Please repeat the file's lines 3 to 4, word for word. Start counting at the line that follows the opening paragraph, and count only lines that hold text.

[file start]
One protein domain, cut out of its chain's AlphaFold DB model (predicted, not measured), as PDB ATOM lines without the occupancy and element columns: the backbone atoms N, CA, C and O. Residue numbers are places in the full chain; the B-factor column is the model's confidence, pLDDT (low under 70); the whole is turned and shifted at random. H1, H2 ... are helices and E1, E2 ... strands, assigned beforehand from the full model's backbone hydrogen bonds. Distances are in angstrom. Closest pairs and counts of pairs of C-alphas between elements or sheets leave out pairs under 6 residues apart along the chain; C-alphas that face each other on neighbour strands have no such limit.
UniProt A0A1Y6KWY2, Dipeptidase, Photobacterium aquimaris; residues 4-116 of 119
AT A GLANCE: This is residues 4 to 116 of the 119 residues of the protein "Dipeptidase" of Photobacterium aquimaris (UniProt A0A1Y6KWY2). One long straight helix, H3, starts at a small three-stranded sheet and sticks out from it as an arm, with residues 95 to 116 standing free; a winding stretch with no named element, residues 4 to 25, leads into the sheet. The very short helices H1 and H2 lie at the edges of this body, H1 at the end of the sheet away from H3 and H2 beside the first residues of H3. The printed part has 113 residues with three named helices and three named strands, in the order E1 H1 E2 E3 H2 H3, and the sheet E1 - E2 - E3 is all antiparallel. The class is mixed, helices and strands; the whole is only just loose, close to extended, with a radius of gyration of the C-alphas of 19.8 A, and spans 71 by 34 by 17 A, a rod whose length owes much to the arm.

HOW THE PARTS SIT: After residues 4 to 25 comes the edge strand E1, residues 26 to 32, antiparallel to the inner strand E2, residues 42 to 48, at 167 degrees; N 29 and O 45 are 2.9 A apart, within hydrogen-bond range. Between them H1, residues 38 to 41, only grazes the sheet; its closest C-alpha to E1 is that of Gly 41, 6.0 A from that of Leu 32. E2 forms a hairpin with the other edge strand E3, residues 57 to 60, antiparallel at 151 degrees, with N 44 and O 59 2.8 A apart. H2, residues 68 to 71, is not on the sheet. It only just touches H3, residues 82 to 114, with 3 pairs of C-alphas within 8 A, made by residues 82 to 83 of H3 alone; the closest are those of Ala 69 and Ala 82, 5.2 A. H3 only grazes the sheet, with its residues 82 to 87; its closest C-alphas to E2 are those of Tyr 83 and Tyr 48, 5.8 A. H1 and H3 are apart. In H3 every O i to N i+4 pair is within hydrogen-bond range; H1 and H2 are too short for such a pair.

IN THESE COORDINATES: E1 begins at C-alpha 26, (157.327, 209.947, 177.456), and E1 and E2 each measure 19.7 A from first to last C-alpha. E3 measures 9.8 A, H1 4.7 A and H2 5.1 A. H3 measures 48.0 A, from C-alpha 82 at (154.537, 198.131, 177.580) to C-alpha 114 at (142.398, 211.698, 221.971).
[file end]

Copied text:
HOW THE PARTS SIT: After residues 4 to 25 comes the edge strand E1, residues 26 to 32, antiparallel to the inner strand E2, residues 42 to 48, at 167 degrees; N 29 and O 45 are 2.9 A apart, within hydrogen-bond range. Between them H1, residues 38 to 41, only grazes the sheet; its closest C-alpha to E1 is that of Gly 41, 6.0 A from that of Leu 32. E2 forms a hairpin with the other edge strand E3, residues 57 to 60, antiparallel at 151 degrees, with N 44 and O 59 2.8 A apart. H2, residues 68 to 71, is not on the sheet. It only just touches H3, residues 82 to 114, with 3 pairs of C-alphas within 8 A, made by residues 82 to 83 of H3 alone; the closest are those of Ala 69 and Ala 82, 5.2 A. H3 only grazes the sheet, with its residues 82 to 87; its closest C-alphas to E2 are those of Tyr 83 and Tyr 48, 5.8 A. H1 and H3 are apart. In H3 every O i to N i+4 pair is within hydrogen-bond range; H1 and H2 are too short for such a pair.

IN THESE COORDINATES: E1 begins at C-alpha 26, (157.327, 209.947, 177.456), and E1 and E2 each measure 19.7 A from first to last C-alpha. E3 measures 9.8 A, H1 4.7 A and H2 5.1 A. H3 measures 48.0 A, from C-alpha 82 at (154.537, 198.131, 177.580) to C-alpha 114 at (142.398, 211.698, 221.971).